KROOG - @Js13kGames entry

Posted on September 2, 2012 | 4 minute read

My game for Js13kGames is finally complete. Well, complete in the sense that I’m just about ready to submit it, not in the sense that it’s actually submitted because I’m going to get you guys to be my lab rats (hopefully) and give me some feedback (especially on bugs and performance. That would be great).

The game is called KROOG (Russian for “circle”) and can be played at http://liza.io/KROOG

Here’s a (fast forwarded in the middle) video:

http://www.youtube.com/watch?v=zv6dr2av71w≈=%2526fmt%3D22

The GitHub repository with commented code can be found here.

I’m sure I’ve got some pretty blatant bad practices and inefficiencies in the code, which is why I’m especially curious about how this runs on different browsers. Someone said that key presses were not registering for them in Safari, but I wasn’t able to reproduce this on my Mac. The thing is I’ve been staring at this thing for so long that I don’t even know what’s what anymore.

The idea

I heard about the Js13kGames challenge on the 14th of August, on the train, when Daniel mentioned it to me. I wasn’t going to partake, but figured what the heck. It’ll be fun and how long could a 13kb game possibly take to make?

I had a simple idea (“What if you’re a circle and you collect blue circles while avoiding red circles”) and the main mechanics done on the train (I wish I took screenshots, it looked completely different), and from there this thing that was only meant to take a few days dragged on for over three weeks.

The file size

The entire project, when minified and zipped up, can take up no more than 13kb. Originally I had a Twitter logo and two tiny sound effects , but they were taking up too much room. I ended up clumsily drawing the Twitter logo in canvas myself and used this super handy as3fxr synth port for the audio, getting rid of all media files. There was a bug of some sort with the sound at first, but thankfully the creator dealt with my confused Twitter musings about the issue (originally I thought I was doing something wrong) and fixed it straight away when he saw what was up (thanks!)

The testing

The process of letting people see the game and review it went something like this:

  • One person after a few days of work

  • A couple of other friends a couple of weeks later

  • /r/gamedev

  • Let’s Make Games showcase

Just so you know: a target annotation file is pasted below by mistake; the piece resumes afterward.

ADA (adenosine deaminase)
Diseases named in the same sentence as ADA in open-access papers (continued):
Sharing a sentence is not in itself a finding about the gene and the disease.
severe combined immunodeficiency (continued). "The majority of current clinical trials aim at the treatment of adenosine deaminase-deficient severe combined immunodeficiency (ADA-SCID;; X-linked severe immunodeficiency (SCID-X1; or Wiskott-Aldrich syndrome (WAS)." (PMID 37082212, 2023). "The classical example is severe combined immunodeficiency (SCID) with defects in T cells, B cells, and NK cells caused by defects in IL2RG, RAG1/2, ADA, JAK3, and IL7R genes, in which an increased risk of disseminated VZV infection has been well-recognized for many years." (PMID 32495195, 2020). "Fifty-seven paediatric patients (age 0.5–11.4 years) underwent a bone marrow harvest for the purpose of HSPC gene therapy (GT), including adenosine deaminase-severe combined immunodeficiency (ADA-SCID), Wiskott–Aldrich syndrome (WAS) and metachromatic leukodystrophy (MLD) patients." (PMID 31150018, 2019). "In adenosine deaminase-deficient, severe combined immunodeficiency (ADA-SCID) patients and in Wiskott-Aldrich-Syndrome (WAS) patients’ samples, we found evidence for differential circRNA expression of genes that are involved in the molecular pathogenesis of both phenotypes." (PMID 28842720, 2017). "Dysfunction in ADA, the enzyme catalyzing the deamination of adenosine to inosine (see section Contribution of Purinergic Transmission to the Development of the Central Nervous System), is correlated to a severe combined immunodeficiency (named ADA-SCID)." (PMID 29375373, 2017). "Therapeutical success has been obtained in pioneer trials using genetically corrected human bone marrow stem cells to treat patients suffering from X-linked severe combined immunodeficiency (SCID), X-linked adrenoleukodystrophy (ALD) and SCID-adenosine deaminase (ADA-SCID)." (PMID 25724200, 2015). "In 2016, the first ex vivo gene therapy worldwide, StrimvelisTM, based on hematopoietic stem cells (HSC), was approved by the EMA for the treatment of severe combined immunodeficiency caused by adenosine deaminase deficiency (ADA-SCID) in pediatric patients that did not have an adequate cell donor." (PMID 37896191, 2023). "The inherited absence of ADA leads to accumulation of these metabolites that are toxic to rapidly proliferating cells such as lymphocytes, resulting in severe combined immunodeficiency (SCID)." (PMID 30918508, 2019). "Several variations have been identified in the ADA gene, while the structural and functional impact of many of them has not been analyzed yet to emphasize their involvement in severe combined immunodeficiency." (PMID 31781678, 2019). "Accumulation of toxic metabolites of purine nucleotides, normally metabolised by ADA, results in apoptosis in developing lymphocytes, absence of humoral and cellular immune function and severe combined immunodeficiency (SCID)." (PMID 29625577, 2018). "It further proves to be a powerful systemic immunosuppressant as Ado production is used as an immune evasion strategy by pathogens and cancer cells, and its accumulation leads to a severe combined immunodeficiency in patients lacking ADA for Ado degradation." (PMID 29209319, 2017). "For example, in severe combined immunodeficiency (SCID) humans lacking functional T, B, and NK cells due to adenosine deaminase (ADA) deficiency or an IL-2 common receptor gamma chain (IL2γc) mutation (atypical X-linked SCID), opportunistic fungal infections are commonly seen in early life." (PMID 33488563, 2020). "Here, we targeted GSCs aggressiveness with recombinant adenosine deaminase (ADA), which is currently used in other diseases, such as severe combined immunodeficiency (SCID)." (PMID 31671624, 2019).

• Another group of programmers

  • A few Twitter people whose opinion I value

  • A few people at yesterday’s board game day

  • You

I got really great feedback and suggestions at every stage (/r/gamedev was the first “group” of people that I’d shown this to and they brought up some very valid thoughts and ideas).

Things I learned

About the process

  • 13kb is actually quite a lot of space for a game if you can manage to not use any images or audio files

  • Even if the main mechanics are done in a day, there is so much peripheral stuff that can drag the project on for weeks

  • Feedback is important, and feedback from different people. A pair of fresh eyes can see things that you don’t even notice anymore after staring at something for hours/days/weeks/whatever

About JavaScript

  • Making canvas resize on the fly to fit the browser dimensions

  • Generating random colors

  • HTML5 canvas gradients

  • Drawing shapes on canvas

  • Drawing two canvases on top of each other and refreshing relevant canvas

  • Making a game without an engine

  • Key binding

  • Detecting collision on HTML5 canvas arcs

  • Saving and restoring canvas drawing states (granted I did this in a really makeshift trial and error way)

  • And much, much more

I’m sure I’ll look back on this code a month from now and find a whole range of things that I should have done differently, and after a short JS break as I get into (attempting to) learn C++ I plan to go back and work on this some more, polish it up, etc.

This concludes our broadcast. The rest of the night is dedicated to Guild Wars 2.




Categories:game dev dev games
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